You are here:
Fine-Scale Environmental Indicators of Public Health and Well-Being for Urban Communities
Jackson, L. Fine-Scale Environmental Indicators of Public Health and Well-Being for Urban Communities. ACES: A Conference on Ecosystem Services, Jacksonville, FL, December 05 - 09, 2016.
Conference organizers requested that I contribute an eco-health presentation to a session. This will be a key audience to present a progress report on EnviroAtlas community research metrics.
Urban ecosystem services contribute to public health and well-being by buffering natural and man-made hazards, and by promoting healthful lifestyles that include physical activity, social interaction, and engagement with nature. As part of the EnviroAtlas online mapping tool, EPA and its research partners have identified urban environmental features that have been linked in the scientific literature to specific aspects of public health and well-being. Examples of these features include tree cover along walkable roads, overall neighborhood green space, green window views, and proximity to parks. Associated aspects of health and well-being include physical fitness, social capital, school performance, and longevity. In many previous studies, stronger associations were observed in disproportionately vulnerable populations such as children, the elderly, and those of lower socioeconomic status.EnviroAtlas researchers have estimated and mapped a suite of urban environmental features by synthesizing newly-generated one-meter resolution landcover data, downscaled census population data, and existing datasets such as roads and waterways. Resulting geospatial metrics represent health-related indicators of urban ecosystem services supply and demand at the census block-group and finer. They have been developed using consistent methods to facilitate comparisons between neighborhoods and across multiple U.S. communities. Demographic overlays, also available in EnviroAtlas, permit analyses of disproportionate distribution across population groups.Metric validation is an important component of this research. Regression analyses have explored the power of selected EnviroAtlas urban environmental metrics to explain observed variability in measures of children’s health in featured communities. Observed effects to date have been statistically significant, but small. These findings suggest the potential for meaningful ecosystem services benefits to health and well-being at the population level, and cumulatively across multiple benefit types. Statistical models have also been used to predict aspects of neighborhood green space using socioeconomic characteristics of the local population. Ongoing research is expanding across multiple communities to increase sample size, environmental and population heterogeneity, and generalizability of results. This abstract has been reviewed and approved by the U.S. Environmental Protection Agency. However, it does not necessarily reflect the views and policies of the Agency.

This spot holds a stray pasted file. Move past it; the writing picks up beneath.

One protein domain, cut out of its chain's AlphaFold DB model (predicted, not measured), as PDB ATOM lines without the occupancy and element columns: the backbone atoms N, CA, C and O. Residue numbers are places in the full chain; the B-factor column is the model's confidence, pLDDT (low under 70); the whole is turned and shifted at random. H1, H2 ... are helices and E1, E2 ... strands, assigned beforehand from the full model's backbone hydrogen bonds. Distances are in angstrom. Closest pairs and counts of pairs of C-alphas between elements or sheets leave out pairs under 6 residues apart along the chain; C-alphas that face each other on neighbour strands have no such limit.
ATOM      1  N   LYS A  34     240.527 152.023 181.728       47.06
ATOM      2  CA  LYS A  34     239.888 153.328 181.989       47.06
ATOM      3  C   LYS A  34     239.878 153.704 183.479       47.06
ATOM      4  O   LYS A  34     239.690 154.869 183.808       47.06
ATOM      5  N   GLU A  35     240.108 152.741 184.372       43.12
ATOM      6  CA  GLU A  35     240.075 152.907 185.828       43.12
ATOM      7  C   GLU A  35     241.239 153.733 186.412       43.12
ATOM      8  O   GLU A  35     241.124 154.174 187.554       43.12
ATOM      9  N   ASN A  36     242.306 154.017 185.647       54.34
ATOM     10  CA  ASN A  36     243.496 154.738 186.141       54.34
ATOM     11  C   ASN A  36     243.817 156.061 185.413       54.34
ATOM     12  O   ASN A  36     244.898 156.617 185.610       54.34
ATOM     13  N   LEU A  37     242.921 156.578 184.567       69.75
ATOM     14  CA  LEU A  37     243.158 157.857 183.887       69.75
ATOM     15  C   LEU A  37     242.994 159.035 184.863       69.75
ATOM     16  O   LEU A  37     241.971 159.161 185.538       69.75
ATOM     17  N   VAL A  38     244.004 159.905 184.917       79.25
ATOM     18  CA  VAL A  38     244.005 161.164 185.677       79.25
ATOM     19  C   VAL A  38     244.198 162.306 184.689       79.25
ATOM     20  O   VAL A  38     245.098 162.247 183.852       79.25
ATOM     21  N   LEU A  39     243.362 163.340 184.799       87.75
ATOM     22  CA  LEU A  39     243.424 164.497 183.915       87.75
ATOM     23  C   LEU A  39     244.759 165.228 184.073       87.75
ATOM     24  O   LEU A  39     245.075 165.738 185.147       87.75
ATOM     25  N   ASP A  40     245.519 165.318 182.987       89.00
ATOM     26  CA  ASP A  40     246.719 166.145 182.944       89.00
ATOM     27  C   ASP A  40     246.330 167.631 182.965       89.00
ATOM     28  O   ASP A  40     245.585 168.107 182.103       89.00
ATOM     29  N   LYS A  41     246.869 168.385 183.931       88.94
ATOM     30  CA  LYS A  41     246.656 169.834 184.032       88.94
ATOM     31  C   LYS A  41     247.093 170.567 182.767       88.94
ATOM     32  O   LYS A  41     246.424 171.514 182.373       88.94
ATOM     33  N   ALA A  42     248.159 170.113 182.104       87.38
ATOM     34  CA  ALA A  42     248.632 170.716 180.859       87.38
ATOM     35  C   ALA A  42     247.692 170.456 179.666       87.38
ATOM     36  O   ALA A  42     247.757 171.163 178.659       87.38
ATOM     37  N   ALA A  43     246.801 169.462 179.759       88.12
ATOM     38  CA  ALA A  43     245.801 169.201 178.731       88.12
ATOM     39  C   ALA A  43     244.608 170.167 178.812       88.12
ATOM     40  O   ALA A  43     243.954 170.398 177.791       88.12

Record Details:Record Type: DOCUMENT (PRESENTATION/ABSTRACT)
Organization:U.S. ENVIRONMENTAL PROTECTION AGENCY
OFFICE OF RESEARCH AND DEVELOPMENT
NATIONAL HEALTH AND ENVIRONMENTAL EFFECTS RESEARCH LABORATORY
ENVIRONMENTAL PUBLIC HEALTH DIVISION